The Next Steps…
When you begin your BYOT initiative, realize that teachers and students will naturally move back and forth among the above uses of their technology tools. If teachers, do not have a goal for BYOT or provide opportunities for students to own the learning, they will sometimes just stop bringing their devices to school. Explore ways to implement BYOT as a regular part of the class day, and be open to transforming learning.
Please share your ideas for additional transforming uses of BYOT…
#1 by bernajean on April 3, 2012 - 8:34 pm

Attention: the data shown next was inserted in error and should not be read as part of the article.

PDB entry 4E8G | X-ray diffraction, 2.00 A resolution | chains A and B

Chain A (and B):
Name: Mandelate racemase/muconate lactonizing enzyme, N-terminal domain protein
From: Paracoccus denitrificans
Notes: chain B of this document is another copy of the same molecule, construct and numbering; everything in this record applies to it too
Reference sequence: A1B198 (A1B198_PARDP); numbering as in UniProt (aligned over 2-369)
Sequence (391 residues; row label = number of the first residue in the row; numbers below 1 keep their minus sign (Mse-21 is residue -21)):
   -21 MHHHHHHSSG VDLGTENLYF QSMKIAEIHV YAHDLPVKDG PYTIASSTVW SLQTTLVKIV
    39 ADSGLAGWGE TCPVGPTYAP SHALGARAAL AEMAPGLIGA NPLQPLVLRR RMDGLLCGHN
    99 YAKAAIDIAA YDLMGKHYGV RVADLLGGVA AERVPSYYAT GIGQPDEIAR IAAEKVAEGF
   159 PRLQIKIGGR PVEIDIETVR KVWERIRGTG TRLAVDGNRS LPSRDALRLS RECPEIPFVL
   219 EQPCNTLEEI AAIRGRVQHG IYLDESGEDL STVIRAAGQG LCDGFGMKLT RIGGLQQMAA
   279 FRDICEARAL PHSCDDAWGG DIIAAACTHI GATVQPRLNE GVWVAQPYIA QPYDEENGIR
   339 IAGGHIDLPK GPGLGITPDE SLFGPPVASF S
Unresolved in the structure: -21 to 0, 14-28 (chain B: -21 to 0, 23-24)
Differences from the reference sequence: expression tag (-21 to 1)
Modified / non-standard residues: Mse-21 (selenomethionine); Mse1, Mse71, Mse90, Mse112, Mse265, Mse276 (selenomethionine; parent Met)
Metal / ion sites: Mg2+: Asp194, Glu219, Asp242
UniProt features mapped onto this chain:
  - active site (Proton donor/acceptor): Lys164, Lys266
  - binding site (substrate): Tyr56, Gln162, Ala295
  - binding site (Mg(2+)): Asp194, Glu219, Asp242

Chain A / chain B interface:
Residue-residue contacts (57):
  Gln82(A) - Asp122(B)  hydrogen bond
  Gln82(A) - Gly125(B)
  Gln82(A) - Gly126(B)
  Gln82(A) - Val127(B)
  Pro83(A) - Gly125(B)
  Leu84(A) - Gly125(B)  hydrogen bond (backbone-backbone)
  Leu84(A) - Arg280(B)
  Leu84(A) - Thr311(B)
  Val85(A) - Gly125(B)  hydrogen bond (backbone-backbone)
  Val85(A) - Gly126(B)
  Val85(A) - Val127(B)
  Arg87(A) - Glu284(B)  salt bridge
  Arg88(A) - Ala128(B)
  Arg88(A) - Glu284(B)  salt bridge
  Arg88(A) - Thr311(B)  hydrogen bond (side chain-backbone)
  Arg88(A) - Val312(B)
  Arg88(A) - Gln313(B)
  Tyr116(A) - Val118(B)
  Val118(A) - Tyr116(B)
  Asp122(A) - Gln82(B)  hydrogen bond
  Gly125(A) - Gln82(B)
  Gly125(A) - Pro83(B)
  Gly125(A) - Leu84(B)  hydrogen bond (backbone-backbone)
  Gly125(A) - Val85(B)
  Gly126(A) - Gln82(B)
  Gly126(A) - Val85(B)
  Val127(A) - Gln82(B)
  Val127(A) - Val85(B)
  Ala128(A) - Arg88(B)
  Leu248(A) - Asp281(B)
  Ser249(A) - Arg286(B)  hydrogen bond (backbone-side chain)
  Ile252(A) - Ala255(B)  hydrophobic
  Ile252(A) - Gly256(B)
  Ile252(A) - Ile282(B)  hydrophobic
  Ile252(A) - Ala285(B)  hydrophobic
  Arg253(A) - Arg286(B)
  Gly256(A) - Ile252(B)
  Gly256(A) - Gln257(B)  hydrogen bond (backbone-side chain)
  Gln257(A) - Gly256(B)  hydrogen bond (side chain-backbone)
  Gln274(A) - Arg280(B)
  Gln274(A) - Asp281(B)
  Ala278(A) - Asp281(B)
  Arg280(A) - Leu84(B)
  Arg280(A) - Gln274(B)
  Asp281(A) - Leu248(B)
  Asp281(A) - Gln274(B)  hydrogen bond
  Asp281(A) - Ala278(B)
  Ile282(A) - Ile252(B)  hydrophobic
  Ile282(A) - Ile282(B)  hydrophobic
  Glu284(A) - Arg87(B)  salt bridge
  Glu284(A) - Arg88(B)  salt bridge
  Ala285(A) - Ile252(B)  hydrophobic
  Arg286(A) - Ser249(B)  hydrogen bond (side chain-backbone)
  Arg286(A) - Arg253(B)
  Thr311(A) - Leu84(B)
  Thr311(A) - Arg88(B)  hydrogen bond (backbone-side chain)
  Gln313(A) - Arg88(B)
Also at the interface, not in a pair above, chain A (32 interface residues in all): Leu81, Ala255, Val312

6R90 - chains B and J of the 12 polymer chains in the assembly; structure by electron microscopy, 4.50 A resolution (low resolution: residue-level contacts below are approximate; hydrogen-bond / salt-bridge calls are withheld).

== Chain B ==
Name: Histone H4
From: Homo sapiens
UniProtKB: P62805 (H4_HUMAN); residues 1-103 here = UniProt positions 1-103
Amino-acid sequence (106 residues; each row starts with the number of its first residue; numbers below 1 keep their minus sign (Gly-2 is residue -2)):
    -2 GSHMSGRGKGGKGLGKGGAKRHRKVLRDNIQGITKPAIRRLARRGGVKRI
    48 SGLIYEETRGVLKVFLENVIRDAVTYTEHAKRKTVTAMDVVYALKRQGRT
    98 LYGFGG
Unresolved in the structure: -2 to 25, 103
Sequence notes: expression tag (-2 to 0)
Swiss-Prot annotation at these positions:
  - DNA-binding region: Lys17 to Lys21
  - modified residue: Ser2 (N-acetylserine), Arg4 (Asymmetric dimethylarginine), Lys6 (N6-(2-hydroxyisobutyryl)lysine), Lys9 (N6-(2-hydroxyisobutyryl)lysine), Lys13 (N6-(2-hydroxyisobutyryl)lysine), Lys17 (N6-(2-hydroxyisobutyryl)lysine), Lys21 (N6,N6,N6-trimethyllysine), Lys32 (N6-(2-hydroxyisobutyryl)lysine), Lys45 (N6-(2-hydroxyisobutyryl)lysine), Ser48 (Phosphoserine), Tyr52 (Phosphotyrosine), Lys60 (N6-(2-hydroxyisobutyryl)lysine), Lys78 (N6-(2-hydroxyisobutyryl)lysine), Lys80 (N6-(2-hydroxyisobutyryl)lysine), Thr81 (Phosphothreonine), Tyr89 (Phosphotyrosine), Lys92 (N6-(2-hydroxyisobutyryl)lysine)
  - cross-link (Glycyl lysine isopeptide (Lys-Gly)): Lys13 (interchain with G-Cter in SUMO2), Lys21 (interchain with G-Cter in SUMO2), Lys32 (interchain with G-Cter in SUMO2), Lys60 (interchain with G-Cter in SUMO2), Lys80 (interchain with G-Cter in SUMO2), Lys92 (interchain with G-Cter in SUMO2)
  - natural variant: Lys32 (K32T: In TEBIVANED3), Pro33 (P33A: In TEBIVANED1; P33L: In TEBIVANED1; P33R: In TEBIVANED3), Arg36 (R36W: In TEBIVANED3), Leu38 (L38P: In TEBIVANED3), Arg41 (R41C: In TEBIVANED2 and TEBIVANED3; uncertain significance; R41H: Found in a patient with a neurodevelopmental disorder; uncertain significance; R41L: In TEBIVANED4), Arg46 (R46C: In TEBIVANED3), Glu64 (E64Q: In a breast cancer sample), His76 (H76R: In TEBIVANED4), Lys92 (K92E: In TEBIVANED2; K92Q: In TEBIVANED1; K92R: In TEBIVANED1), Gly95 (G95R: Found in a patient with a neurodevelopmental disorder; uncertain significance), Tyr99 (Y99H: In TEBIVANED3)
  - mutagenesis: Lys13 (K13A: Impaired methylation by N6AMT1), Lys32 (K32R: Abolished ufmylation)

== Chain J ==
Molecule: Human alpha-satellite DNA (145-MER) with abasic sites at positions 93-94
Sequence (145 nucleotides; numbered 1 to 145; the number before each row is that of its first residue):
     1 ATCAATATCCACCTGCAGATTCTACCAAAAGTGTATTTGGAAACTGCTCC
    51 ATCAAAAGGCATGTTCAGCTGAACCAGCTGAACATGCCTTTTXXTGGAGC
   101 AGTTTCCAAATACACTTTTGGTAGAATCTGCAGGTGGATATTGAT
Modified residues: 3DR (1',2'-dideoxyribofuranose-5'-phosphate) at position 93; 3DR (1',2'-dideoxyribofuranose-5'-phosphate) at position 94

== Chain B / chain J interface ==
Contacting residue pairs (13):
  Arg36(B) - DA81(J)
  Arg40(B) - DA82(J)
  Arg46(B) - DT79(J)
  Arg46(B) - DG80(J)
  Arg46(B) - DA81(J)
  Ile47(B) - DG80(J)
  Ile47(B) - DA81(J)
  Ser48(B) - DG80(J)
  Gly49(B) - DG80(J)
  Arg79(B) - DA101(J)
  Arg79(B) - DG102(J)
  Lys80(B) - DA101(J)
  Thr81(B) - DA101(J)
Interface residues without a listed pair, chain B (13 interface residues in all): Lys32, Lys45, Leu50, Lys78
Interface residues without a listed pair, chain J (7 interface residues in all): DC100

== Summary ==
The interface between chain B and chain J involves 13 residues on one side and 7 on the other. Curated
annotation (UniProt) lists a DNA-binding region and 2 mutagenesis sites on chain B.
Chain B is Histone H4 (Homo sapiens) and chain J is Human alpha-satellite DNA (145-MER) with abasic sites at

Thanks for the write up – BYOT brings us another opportunity with many lessons learned under our belts to bring added value – or return on learning (ROL) when pervasive tech resources become possible for our kids. Two items from my uses of the spectrum – FIRST – keep an eye on the questions – closed or open! Comparing the movie to original Othello required students to make meaning with logic-based or evidence-based thinking NOT just re-package facts – and dialogue perspectives – BINGO – brains on fire with an open question/task! SECOND – in my experience in using this spectrum – there are always a combination of uses but the pervasive culture in most schools is still adaptive because closed questions – summary reports – knowing ABOUT topics is still more true than not in most classrooms. IF tech uses are optional – 80-85% of uses generally reported as adapting – everyone thinks they are transforming because they are using new tools BUT new tools need reasoning/thinking tasks to be transformingly HOT! And when left optional and on their own – individual teachers do the best they can to use the tech tools but again generally the majority will develop adaptive or “wrap around” tasks they already do. HOWEVER – when teachers collaborate – design as critical friends before implementing – almost every teacher team leaps over adapting uses into transforming – WHY – it is about good teaching – teams inspire each other to go to higher ground not just USE the stuff. Let me know if interested in the H.E.A.T.™ chart for shaping adapting assignments into transforming tasks! Email request to email@example.com